Adam J. Bruggeman, MD, MHA, FAAOS, FAOA

AAOS Now

Published 12/20/2023
|
Adam J. Bruggeman, MD, MHA, FAAOS, FAOA

Final Chance to Prevent 2024 Pay Cuts

Help push Congress for a fix by Jan. 19 in absence of long-term structural changes

As we approach the end of the year, I want to reflect on AAOS’ advocacy efforts to reform Medicare payment policy and offer some insights on the path forward into 2024.

In 2023, the house of medicine found itself once again fighting payment cuts in the Medicare Physician Fee Schedule (MPFS). This seemingly endless cycle, in which the Centers for Medicare and Medicaid Services (CMS) is forced to propose cuts to the fee schedule due to the restraints of budget neutrality, leaves physicians running to Congress asking for relief. This is nothing new.

Since day one of the 118th Congress, AAOS has been working against an increasingly difficult landscape on Capitol Hill. Two separate, drawn-out battles over electing a Speaker left the House paralyzed for a total of 26 legislative days.

When Congress was functioning, it did so with a slim Republican majority in the House that gave considerable leverage to House Republican firebrands. This environment makes it especially difficult to advance any priorities, let alone crucial policies such as Medicare payment reform, which carries a significant price tag. Multiple threats of government shutdowns and brinkman-like funding battles have consumed most of the oxygen in the proverbial room this year, eventually leading Speaker Mike Johnson (R-La.) to take an unprecedented “laddered continuing resolution” approach to funding the government through early next year. As a result, competing priorities before Congress were deprived of the opportunities an end-of-year spending package can provide, which is commonly used to sign them into law.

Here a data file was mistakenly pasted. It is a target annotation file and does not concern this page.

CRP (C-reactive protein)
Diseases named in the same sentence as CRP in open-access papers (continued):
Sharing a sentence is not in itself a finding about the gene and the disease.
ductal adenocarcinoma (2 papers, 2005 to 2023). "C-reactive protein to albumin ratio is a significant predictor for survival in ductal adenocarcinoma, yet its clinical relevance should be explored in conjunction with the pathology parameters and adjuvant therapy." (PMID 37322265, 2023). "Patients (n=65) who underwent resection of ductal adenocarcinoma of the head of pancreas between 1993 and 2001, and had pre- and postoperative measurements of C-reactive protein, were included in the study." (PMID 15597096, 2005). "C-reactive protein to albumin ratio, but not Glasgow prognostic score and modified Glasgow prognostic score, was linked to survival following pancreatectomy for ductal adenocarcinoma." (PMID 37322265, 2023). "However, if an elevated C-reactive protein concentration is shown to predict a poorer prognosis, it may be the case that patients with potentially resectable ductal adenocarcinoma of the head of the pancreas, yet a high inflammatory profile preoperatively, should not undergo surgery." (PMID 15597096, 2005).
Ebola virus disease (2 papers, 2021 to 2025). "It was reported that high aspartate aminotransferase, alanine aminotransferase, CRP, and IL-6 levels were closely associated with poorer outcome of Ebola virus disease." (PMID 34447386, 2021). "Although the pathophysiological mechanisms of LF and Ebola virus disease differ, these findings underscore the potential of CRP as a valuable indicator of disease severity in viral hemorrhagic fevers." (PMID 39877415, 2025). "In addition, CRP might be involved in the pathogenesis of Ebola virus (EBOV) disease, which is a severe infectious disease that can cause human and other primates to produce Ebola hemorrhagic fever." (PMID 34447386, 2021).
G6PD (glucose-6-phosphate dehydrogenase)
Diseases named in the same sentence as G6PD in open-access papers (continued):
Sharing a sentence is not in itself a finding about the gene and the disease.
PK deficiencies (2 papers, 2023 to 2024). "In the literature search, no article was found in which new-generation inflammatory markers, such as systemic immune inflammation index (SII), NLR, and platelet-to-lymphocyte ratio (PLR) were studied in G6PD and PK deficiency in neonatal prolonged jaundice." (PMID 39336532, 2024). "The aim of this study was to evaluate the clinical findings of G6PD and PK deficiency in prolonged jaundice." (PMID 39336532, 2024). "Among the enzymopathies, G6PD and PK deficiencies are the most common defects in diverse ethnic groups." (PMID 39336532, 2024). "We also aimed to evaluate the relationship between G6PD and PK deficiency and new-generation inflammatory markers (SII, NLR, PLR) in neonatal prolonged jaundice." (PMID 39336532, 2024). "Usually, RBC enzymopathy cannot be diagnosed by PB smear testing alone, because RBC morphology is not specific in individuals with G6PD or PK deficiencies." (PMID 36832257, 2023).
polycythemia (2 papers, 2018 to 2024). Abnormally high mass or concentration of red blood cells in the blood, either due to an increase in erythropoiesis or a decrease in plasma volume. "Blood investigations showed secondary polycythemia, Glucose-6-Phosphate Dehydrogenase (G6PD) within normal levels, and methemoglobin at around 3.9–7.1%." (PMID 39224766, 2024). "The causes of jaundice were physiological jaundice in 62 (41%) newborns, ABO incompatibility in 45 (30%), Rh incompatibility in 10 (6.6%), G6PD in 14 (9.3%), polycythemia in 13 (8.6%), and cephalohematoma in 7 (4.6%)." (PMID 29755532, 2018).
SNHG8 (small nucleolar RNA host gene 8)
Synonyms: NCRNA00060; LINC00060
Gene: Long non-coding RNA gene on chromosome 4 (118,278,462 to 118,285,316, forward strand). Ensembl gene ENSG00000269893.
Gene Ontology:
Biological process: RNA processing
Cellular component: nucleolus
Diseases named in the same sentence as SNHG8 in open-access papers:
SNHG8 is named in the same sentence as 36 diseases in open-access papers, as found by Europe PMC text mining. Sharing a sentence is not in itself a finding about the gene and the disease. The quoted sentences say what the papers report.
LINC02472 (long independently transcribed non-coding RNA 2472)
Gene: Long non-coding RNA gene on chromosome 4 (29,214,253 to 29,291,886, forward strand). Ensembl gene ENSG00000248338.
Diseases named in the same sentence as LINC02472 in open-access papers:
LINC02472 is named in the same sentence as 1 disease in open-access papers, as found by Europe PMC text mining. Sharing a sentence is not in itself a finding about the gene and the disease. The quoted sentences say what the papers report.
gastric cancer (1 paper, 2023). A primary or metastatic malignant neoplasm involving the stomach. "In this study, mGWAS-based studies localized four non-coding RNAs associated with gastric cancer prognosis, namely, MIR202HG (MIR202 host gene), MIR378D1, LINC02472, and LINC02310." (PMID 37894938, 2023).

Congress spent much of this year paralyzed, and as of mid-November, the 118th Congress had only passed a total of 21 bills into law. However, AAOS’s advocacy operation never slowed down in its work to promote policy priorities that advance musculoskeletal care.